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The Ungodly, Destructive Power of the Citizens United Decision

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  • What are the gobshites saying these days?
  • Being our semi-regular weekly survey of the state of Our National Dialogue which, as you know, is what Butch Hancock would have come up with, had he composed "Derp Road Song."
  • This Just In: We Are Officially in a New Gilded Age

Charles P. Pierce, Esquire

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Oct 12, 2015 | We have a great deal of fun here with certain elements of the content provided by The New York Times—coughDowdcoughBrookscoughDouthatcough—but there are times in which the NYT reminds us that there is one thing it does better than any other newspaper. It can be The New York Times. Over the weekend, courtesy of a team of three NYT reporters, we had one of those moments.

Just 158 families, along with companies they own or control, contributed $176 million in the first phase of the campaign, a New York Times investigation found. Not since before Watergate have so few people and businesses provided so much early money in a campaign, most of it through channels legalized by the Supreme Court's Citizens United decision five years ago.

Charles P. Pierce is a staff writer for Grantland and the author of Idiot America. He writes regularly for Esquire, is the lead writer for Esquire.com’s Politics blog, and is a frequent guest on NPR.

Full Story … 

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This Just In: We Are Officially in a New Gilded Age, Justin Miller, American Prospect

  • Just 158 families have contributed nearly half of all the money raised so far for the numerous presidential campaigns. Not surprisingly, these donors are overwhelmingly white, male, old, Republican, and rich—very, very rich.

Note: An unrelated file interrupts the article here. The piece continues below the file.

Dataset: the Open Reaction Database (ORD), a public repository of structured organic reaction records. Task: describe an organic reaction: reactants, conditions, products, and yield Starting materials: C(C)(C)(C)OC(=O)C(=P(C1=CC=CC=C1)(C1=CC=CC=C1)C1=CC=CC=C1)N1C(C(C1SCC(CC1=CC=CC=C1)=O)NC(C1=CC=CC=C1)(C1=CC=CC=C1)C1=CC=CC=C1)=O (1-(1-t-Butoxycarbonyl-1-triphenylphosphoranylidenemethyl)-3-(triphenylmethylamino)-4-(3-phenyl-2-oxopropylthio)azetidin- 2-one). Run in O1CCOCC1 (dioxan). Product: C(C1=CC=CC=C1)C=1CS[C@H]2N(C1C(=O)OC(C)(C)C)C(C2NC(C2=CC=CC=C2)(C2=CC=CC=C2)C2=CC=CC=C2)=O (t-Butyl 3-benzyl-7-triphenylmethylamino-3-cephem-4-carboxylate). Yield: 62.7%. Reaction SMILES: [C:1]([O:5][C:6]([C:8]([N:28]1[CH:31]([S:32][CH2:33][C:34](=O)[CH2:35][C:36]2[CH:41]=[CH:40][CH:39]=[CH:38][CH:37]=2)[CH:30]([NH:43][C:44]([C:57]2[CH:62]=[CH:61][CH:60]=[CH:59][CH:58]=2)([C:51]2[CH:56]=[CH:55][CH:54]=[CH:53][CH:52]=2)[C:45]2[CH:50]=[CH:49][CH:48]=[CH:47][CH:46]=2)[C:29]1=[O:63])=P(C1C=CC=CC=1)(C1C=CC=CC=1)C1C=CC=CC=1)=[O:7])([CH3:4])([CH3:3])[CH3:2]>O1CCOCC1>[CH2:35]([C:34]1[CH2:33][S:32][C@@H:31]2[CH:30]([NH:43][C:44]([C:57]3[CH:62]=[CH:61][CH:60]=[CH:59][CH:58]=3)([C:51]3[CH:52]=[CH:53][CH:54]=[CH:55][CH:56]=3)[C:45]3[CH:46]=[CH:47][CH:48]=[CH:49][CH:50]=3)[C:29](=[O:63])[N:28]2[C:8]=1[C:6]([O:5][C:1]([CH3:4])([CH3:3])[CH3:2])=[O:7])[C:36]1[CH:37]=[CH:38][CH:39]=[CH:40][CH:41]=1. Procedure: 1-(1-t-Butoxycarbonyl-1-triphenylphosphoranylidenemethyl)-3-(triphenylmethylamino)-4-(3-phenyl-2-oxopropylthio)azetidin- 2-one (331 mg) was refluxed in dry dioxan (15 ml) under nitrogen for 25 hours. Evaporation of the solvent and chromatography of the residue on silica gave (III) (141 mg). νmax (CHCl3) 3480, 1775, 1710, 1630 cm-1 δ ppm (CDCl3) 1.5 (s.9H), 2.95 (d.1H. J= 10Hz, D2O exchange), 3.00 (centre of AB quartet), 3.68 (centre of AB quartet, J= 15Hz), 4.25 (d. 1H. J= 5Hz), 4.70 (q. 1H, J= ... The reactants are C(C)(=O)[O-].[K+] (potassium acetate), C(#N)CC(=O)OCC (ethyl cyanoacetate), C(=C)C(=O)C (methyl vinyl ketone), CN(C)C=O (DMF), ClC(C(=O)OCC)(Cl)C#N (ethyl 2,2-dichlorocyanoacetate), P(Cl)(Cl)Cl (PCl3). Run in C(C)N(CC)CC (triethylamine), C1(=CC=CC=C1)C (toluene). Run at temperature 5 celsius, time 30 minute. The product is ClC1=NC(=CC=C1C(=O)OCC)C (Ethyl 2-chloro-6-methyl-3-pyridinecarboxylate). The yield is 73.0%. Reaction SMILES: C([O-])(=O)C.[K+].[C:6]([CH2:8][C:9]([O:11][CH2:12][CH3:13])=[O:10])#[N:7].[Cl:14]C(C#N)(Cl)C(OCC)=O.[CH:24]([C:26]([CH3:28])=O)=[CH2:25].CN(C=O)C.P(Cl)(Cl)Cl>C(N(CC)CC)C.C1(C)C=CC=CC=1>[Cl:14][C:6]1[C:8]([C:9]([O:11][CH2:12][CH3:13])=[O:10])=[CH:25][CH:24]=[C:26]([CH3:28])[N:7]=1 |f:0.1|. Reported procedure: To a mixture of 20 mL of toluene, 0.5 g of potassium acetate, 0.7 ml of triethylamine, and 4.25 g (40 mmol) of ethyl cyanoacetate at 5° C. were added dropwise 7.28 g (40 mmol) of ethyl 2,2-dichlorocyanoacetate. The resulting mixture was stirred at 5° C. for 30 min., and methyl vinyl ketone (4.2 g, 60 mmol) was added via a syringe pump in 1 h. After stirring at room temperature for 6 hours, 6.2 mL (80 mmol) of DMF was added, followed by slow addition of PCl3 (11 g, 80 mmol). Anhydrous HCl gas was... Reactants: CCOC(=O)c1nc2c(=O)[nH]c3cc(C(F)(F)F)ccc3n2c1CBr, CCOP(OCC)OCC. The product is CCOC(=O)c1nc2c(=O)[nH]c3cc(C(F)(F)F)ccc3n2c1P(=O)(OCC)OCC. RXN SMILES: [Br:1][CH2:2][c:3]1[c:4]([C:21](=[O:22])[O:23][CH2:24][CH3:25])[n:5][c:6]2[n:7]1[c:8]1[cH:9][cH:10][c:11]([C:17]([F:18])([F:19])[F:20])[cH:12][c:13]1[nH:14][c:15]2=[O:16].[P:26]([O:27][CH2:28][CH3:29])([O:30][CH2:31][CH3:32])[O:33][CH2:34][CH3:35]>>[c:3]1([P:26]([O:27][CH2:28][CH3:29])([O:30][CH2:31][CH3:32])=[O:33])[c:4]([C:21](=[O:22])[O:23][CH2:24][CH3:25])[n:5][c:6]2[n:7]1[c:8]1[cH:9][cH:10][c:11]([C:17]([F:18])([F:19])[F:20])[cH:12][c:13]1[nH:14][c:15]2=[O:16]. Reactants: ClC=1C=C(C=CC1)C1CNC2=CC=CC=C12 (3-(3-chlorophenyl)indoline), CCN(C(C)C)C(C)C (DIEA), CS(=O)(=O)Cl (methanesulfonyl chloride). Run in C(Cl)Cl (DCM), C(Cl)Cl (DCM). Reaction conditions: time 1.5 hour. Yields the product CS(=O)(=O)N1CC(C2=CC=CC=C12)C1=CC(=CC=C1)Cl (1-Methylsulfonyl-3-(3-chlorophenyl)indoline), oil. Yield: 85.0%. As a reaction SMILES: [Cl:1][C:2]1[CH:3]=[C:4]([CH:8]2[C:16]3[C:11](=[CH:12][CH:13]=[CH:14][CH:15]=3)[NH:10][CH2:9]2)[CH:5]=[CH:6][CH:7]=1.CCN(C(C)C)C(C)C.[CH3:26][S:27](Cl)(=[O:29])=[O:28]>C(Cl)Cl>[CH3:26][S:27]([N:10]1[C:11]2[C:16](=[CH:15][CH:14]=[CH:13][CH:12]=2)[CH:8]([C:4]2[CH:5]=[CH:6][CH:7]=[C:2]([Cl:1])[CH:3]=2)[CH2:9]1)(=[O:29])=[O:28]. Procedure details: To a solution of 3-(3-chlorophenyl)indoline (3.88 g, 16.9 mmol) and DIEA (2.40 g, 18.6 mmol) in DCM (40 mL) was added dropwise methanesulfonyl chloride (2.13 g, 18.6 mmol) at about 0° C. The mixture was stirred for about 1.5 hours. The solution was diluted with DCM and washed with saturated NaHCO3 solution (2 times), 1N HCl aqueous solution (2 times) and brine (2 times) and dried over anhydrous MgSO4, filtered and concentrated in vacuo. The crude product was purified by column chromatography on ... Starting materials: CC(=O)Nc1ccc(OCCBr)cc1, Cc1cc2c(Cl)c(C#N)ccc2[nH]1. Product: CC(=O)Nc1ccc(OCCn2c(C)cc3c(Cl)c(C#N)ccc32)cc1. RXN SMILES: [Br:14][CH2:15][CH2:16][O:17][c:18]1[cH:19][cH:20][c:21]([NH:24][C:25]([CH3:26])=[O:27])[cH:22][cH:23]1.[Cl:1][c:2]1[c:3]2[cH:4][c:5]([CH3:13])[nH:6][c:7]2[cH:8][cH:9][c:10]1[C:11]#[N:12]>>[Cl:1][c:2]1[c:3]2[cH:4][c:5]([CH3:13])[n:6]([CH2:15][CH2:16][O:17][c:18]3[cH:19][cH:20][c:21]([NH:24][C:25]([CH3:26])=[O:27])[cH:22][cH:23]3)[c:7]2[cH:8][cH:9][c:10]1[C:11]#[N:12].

• Jimmy Carter: The US Is an "Oligarchy With Unlimited Political Bribery."
  • Democracy Doesn’t Exist: Here’s Why Voting Doesn’t Change Anything.

Chris Hedges Calls Out Corporate America for Their Complicity in Neoslavery

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  • Pulitzer Prize-winning journalist, activist and Presbyterian minister Chris Hedges, whose latest book is “Empire of Illusion: The End of Literacy and the Triumph of Spectacle,” spoke Saturday at New York’s “Rise Up October” rally and march to end police violence. In his address, Hedges spoke about the effects that police violence and mass incarceration has on families. “There are husbands and wives severed, sometimes forever, from their spouses,” said Hedges. “There are sisters and brothers that have been torn apart, but this morning we remember most the children, those whose mothers and fathers are locked behind bars or whose parents will never come home again, whose tiny lives have been shattered, whose childhoods have been stolen, who endure the painful stigma of loss or of having a mother or father in prison and cannot comprehend the cruelty of this world.”
  • The Black Family in the Age of Mass Incarceration

Chris Hedges, Democracy Now! / Dandelion Salad

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Oct 26, 2015 | Amy Goodman: Among those who addressed the crowd was the Pulitzer Prize-winning journalist Chris Hedges, Chris Hedges who wrote for The New York Times for over 15 years, 20 years a Middle East correspondent covering war. His latest book is Wages of Rebellion: The Moral Imperative of Revolt.

Chris Hedges: I’m Chris Hedges. I’m a writer. I teach in a prison in New Jersey, and have for many years. I’m also a Presbyterian minister.

Amy Goodman is an American award-winning broadcast journalist, syndicated columnist, investigative reporter and author. Goodman's investigative journalism career includes coverage of the East Timor independence movement and Chevron Corporation's role in Nigeria.

Chris Hedges, a weekly columnist for Truthdig, is a Pulitzer Prize-winning journalist who has reported from more than 50 countries, specializing in American politics and society. 

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The Black Family in the Age of Mass Incarceration, Ta-Nehisi Coates,  the Atlantic